Riding The Red Line:Day 3 - KAGED MUSCLE

Riding The Red Line Day 3

I like to start most of my workouts with a heavy compound movement. Today, we’ll begin with barbell squats. I believe that training your large muscle groups first is one of the best ways to make improvements in strength and endurance, as well as your physique. That’s especially true when your reducing calories to emphasize the sculpture of your physique while training with intensity. 

I like to perform a couple full-range warm-ups without weight before I begin my working sets. Make sure that you don’t count these warm-ups toward your working sets.

Take a look at my tips in the video for the B block. The technique I demonstrate for hip thrusters is crucial to improve core strength without increasing risk of injury. You should also use the version of pullups that you can perform. Previously, I showed you how to perform negative pullups, and today I’m performing weighted pullups. I don’t expect that you’ve progressed to this point in only two days. I just want you to choose the form of pullups that works for you as you progress. For instance, you can add a small weight to your negatives for today’s workout if you aren’t able to fully pull yourself above the bar under your own power without a jump.

Today’s workout includes legs, back, core and many supporting muscle groups. Remember that on Riding the Redline your goal is to gain strength and grow leaner rather than emphasize the appearance of individual muscle groups. My approach is more holistic than standard bodybuilding protocols. While both are viable training strategies, I designed this workout to help you achieve performance goals that lead to the physique goals you seek.

I include a lot of high-intensity interval training (HIIT) in my training. I believe this type of cardio encourages release of stored bodyfat while sparing — or even helping to increase — lean muscle. My C block is specifically designed for this. If you don’t have the machine available or the ability to perform what I describe, then make substitutions that accomplish the same objectives. For instance, you can use an elliptical machine or a light-weight seated row to replace machine rows.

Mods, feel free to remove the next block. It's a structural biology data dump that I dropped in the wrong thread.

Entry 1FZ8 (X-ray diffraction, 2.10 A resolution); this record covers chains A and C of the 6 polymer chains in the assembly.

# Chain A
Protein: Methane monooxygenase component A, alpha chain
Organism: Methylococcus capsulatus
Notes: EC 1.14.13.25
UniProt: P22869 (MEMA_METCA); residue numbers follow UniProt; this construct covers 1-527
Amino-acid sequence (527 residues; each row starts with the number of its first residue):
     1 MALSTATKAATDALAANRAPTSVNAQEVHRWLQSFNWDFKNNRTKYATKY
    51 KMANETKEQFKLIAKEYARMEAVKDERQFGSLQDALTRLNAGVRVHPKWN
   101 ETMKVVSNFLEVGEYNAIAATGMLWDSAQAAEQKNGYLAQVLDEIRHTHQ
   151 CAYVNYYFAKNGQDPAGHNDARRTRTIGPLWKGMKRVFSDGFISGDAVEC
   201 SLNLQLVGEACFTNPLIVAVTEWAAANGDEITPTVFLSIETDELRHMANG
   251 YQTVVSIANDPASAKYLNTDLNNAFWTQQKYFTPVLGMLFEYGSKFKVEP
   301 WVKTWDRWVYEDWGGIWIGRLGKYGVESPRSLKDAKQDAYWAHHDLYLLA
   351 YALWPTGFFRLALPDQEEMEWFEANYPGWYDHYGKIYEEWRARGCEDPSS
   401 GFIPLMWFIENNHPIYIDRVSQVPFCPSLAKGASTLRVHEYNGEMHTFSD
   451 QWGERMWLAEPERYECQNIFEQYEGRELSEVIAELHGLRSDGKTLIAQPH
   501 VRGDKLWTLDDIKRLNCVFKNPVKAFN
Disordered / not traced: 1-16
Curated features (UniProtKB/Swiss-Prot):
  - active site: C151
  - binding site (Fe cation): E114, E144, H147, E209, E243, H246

A BLOCK

 

Barbell squat

Rest 90 seconds between sets

5 SETS / 5 REPS

B BLOCK
Barbell hip thruster

Performed in a circuit with no rest between individual moves, but with 60-90 seconds of rest between each circuit

5 SETS / 15 REPS

Weighted pull-up

5 SETS / 5 REPS

Bent-over barbell row

5 SETS / 10 REPS

C BLOCK

Machine row

Performed in a circuit with no rest between individual moves, but with 60-90 seconds of rest between each circuit

4 SETS / 300 Meters

Wall ball 4 SETS / 20 REPS

Hanging leg raise

Toes to the bar—or at least better than the last time you performed this move

4 SETS / 10 REPS
D BLOCK

Weighted glute-ham raise/GHD or hyperextension

Performed in a circuit with no rest between individual moves, but with 60-90 seconds of rest between each circuit

3 SETS / 15 REPS
Ball slam
3 SETS / 15 REPS

Single-arm dumbbell snatch

10 per side, alternating

3 SETS / 10 REPS 

 

 

TIP: Make sure you’re recording all of your sets, reps and exercise modifications. You’re going to be performing many of these moves throughout this Trainer series, and I want you to have a clear record of all that you’ve achieved in every workout. This helps you gauge your accomplishments and your improvements.

Sign Up & Save